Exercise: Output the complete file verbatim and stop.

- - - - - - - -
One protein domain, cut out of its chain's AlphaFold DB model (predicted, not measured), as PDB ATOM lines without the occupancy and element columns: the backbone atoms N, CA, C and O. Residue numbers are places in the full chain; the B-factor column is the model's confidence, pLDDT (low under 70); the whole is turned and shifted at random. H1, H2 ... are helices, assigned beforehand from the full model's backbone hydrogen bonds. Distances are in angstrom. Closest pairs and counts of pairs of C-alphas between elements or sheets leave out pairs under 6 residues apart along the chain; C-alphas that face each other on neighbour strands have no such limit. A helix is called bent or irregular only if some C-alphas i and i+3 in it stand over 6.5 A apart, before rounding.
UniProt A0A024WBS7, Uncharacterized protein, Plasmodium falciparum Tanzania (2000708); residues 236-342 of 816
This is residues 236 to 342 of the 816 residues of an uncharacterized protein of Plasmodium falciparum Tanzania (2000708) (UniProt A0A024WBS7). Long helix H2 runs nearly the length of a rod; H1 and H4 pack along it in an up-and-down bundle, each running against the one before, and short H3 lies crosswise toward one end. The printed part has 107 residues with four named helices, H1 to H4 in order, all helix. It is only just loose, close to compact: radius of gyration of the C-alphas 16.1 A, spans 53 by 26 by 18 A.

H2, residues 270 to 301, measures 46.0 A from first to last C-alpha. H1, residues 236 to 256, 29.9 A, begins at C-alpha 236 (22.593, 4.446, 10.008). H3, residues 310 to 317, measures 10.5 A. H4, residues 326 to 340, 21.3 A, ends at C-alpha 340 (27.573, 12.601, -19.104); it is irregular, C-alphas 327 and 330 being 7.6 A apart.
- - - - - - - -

One protein domain, cut out of its chain's AlphaFold DB model (predicted, not measured), as PDB ATOM lines without the occupancy and element columns: the backbone atoms N, CA, C and O. Residue numbers are places in the full chain; the B-factor column is the model's confidence, pLDDT (low under 70); the whole is turned and shifted at random. H1, H2 ... are helices, assigned beforehand from the full model's backbone hydrogen bonds. Distances are in angstrom. Closest pairs and counts of pairs of C-alphas between elements or sheets leave out pairs under 6 residues apart along the chain; C-alphas that face each other on neighbour strands have no such limit. A helix is called bent or irregular only if some C-alphas i and i+3 in it stand over 6.5 A apart, before rounding.
UniProt A0A024WBS7, Uncharacterized protein, Plasmodium falciparum Tanzania (2000708); residues 236-342 of 816
This is residues 236 to 342 of the 816 residues of an uncharacterized protein of Plasmodium falciparum Tanzania (2000708) (UniProt A0A024WBS7). Long helix H2 runs nearly the length of a rod; H1 and H4 pack along it in an up-and-down bundle, each running against the one before, and short H3 lies crosswise toward one end. The printed part has 107 residues with four named helices, H1 to H4 in order, all helix. It is only just loose, close to compact: radius of gyration of the C-alphas 16.1 A, spans 53 by 26 by 18 A.

H2, residues 270 to 301, measures 46.0 A from first to last C-alpha. H1, residues 236 to 256, 29.9 A, begins at C-alpha 236 (22.593, 4.446, 10.008). H3, residues 310 to 317, measures 10.5 A. H4, residues 326 to 340, 21.3 A, ends at C-alpha 340 (27.573, 12.601, -19.104); it is irregular, C-alphas 327 and 330 being 7.6 A apart.